Facilities (Campus Spaces)

Embracing a New Vision for Sports, Fitness, and Wellness

For generations, athletic buildings were secondary, often underused places. Built with a greater focus on function than design, they typically had a single purpose: supporting varsity athletics. On the fringes both geographically and socially, they served a small percentage of the campus population.

Today, a seismic shift is underway. As the era of single-discipline spaces yields to a lively and beneficial convergence of uses, sports and recreation buildings are carving out a new identity. The aspiration is to create a multipurpose social hub designed to welcome the entire campus community.

These experience-based places accommodate a range of activities from varsity sports competitions to yoga, meditation areas, and cooking classes. Many include traditional academic and student life programs. Designing a high-traffic building where these diverse spaces work together in harmony requires a thorough examination of the opportunities, costs, and potential pitfalls.

campus sports and recreation buildings


Planning and Vision

At Worcester State University (WSU) in Massachusetts, opening a new 101,000-square-foot Wellness Center was the culmination of a decade-long transition from a commuter college to a global university with a 24/7 campus life. WSU administrators envisioned a combined social, health, fitness, teaching, and athletic destination, “the new heartbeat of the campus,” as described by university president Barry Maloney. The aspiration is one shared by many university communities, especially those repositioning and redefining to meet changing student populations.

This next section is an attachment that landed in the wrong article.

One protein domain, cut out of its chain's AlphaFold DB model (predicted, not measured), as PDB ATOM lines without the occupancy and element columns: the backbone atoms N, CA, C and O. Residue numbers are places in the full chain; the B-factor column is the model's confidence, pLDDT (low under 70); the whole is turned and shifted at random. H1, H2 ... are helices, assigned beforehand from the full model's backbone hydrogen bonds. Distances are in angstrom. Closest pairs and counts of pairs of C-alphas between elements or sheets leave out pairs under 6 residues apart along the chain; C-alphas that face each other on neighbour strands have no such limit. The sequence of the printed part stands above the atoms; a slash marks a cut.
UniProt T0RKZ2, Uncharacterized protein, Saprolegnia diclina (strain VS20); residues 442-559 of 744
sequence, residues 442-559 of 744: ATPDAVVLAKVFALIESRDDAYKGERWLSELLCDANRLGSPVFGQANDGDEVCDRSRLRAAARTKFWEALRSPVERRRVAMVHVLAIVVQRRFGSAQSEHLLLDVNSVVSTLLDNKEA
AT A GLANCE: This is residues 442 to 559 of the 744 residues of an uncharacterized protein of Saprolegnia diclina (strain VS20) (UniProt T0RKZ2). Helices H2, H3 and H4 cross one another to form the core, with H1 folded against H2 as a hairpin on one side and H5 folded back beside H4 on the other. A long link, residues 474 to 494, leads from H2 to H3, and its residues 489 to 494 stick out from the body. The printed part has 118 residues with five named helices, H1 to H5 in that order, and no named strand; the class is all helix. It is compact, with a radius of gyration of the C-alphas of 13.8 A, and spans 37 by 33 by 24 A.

To succeed with a multiple-use strategy, the vision and planning stage for a multipurpose facility requires broad campus input to objectively consider and select the right mix of compatible uses. The integration of these different programs works best when the goals of the project are established early. This allows the design team to better develop the proper flow and organization of uses within the space: layering the traffic from public to private, integrating the social zones, the academic zones, and the athletic zones.

Campus location is another critical element. To become a connected social hub, the building needs a strategic placement—ideally along a main campus thoroughfare. This desire for connectivity will likely rule out the option of building or renovating on the edges of the campus where athletic buildings were traditionally located. At WSU, the LEED Gold Wellness Center anchors a new campus quad, on the site of the original 1950s vintage gymnasium box, with lively public and social spaces fronting the green.

Welcoming and Transparent

The entry lobby of a multipurpose athletics center is an opportunity to welcome and visibly convey the sense of energy and community within. Devoting a portion of the lobby area to hospitality and food is an ideal way to generate foot traffic into the building, welcome all parts of the campus community, and create a place to see and be seen. At Worcester State University, one of the most popular gathering spaces on the campus is Chandler’s Juice and Smoothies in the lobby of the Wellness Center.

The appeal of the multipurpose building is advanced enormously when those passing by can see into the active interior, while anyone inside benefits from expansive views out. Yet most athletic buildings are designed to intentionally prevent light from getting in. Given current design techniques, options to resolve the conflict between transparency and glare can be advanced through a series of daylighting studies early in the design process. This can provide the design team with the information they need to maximize the views in and out and maintain safe and effective lighting conditions for the athletic functions within.

Design Ideas and Considerations